We find ourselves in a world where economic logic rules the day. Caught within the rationality of neoliberalism, those of us who contest austerity, privatization, and the concomitant militarization of civil society are often left to counter them through vague logics of redistribution which take as given the very systems of accounting which we seek to undermine.
This panel is sponsored by Transmotion, a new, biannual, fully and permanently open-access journal inspired by the work of Gerald Vizenor. Transmotion publishes new scholarship focused on theoretical, experimental, postmodernist, and avant-garde writing produced by Native American and First Nations authors, as well as book reviews on relevant work in Vizenor Studies and Indigenous Studies. The journal may be found on-line at http://journals.kent.ac.uk/index.php/transmotion
Building on the success of the two previous silent-film conferences held at Berkeley in 2011 and 2013, the Department of Film & Media has decided to widen the scope of our biennial conference to include comparative historical inquiry.
American Comparative Literature Association
Seattle, March 26-29, 2015
Seminar Organizers: Adam Ahmed (UC Berkeley) and Seulghee Lee (Williams College)
Exemplar: The Journal of South Asian Studies invites submissions for its upcoming special issue: "The Meaning of Modi." We are especially interested in articles concerning the following:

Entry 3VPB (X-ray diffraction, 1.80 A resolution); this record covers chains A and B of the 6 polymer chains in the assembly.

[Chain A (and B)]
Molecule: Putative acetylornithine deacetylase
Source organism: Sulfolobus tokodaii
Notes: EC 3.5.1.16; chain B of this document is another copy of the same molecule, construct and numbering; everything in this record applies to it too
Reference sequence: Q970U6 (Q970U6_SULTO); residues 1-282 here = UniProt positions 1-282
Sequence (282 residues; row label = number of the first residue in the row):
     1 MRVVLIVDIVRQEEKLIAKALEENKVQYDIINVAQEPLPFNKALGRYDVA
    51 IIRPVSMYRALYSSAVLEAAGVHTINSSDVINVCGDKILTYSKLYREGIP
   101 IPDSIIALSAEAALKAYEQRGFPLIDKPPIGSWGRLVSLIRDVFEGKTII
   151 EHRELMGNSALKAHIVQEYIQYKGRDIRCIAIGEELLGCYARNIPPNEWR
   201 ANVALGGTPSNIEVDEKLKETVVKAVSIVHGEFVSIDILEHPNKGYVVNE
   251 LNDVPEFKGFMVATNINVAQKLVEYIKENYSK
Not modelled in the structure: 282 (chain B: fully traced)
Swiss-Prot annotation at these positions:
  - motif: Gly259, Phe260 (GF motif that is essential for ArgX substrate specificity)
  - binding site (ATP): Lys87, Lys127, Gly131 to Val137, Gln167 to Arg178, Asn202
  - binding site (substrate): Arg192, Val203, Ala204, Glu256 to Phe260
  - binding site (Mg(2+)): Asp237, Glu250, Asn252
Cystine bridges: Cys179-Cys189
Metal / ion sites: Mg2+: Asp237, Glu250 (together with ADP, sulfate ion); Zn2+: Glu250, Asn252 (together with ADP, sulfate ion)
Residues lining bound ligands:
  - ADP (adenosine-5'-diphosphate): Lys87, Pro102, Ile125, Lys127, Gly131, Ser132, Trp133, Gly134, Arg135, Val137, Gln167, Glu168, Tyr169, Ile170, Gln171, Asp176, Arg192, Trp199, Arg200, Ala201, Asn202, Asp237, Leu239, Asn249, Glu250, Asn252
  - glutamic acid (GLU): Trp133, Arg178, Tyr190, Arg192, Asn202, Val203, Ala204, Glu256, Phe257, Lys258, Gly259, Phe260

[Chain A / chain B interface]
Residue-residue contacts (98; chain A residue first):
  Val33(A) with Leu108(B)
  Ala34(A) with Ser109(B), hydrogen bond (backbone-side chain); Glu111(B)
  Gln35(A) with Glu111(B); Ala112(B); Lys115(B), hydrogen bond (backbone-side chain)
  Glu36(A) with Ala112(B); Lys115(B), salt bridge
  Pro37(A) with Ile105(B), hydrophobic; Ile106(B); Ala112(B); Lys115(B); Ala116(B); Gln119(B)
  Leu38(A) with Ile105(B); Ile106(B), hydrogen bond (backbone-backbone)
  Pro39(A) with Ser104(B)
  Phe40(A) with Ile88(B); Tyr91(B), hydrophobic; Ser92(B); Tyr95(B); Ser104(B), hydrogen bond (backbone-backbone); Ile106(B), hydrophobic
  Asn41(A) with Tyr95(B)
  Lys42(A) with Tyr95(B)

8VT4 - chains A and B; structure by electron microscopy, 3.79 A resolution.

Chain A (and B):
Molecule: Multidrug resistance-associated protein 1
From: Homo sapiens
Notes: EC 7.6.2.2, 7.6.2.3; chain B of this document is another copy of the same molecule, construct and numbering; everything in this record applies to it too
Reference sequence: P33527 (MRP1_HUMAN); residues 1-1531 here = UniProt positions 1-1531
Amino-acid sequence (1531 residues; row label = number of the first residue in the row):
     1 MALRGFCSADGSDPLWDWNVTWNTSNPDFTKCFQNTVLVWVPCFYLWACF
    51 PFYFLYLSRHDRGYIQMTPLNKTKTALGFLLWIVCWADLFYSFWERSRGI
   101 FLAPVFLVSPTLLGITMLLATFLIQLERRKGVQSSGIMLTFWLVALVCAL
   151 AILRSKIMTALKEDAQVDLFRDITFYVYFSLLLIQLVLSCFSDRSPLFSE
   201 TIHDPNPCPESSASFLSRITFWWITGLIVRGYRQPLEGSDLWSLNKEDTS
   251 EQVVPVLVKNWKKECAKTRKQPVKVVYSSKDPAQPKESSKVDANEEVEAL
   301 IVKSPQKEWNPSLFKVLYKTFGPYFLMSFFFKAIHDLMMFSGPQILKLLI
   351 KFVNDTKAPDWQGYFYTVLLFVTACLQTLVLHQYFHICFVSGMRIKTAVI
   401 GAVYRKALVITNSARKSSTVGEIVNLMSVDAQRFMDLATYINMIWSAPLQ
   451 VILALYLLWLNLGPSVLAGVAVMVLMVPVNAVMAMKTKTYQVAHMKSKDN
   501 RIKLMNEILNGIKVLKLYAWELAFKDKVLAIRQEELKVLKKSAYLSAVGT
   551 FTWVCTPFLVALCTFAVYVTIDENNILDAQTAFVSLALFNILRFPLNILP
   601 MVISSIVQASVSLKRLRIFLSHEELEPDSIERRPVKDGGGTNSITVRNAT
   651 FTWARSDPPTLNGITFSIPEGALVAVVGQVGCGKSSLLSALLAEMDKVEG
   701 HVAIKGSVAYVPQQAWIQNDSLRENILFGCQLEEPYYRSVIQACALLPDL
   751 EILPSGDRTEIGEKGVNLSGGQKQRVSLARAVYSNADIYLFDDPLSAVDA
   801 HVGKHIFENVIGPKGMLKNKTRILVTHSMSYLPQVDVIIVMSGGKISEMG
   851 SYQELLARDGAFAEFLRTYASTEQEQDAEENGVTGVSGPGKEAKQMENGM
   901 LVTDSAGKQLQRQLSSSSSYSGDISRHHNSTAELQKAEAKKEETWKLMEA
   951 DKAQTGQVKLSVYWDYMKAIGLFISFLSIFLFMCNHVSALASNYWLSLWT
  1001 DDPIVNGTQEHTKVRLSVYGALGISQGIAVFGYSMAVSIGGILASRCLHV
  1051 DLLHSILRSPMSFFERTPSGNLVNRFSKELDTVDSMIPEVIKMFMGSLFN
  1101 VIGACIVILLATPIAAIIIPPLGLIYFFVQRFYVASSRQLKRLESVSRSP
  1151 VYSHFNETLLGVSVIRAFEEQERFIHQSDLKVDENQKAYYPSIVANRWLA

- the rise of the BJP and Hindu Fundamentalism;
- the nature of Modi's support base;
- analyses of his projected work for the Indian economy;
- civil liberties in India;
- the role of minorities (Dalits, Muslims, Christians, etc.);
- Modi's foreign policy (especially concerning Pakistan, the US, and China);
- settlement of the Kashmir issue; and
- the collapse of the INC.
This roundtable looks to examine the pains and joys of teaching in the online classroom. There has been a rise in the quantity of online degree programs, but has the quality gone with it? Let's look at what educators could and should be doing to reach out to students that choose this medium for their education. In return, what possible online classroom staples and lessons could be used and brought into the face-to-face classroom as well?
The conference is through the Northeast Modern Language Association and will take place April 30 - May 3, 2015 in Toronto, Canada.
Submissions are due: October 15, 2014 (extended deadline)
Latency and Obsolescence in Nineteenth-Century Media
A panel proposal for the Interdisciplinary Nineteenth-Century Studies (INCS) 2015 conference
CFP: The Geek and Popular Culture
Southwest Popular / American Culture Association (Southwest PCA/ACA)
Area: The Geek and Popular Culture
Join us for the 36th annual conference of the Southwest Popular/American Culture Association, February 11-14, 2015, at the Hyatt Regency Hotel and Conference Center in beautiful Albuquerque, New Mexico.
Conference Theme: Many Faces, Many Voices: Intersecting Borders in Popular and American Culture
Submission Deadline: November 1, 2014
The Geek and Popular Culture: A Love/Hate Relationship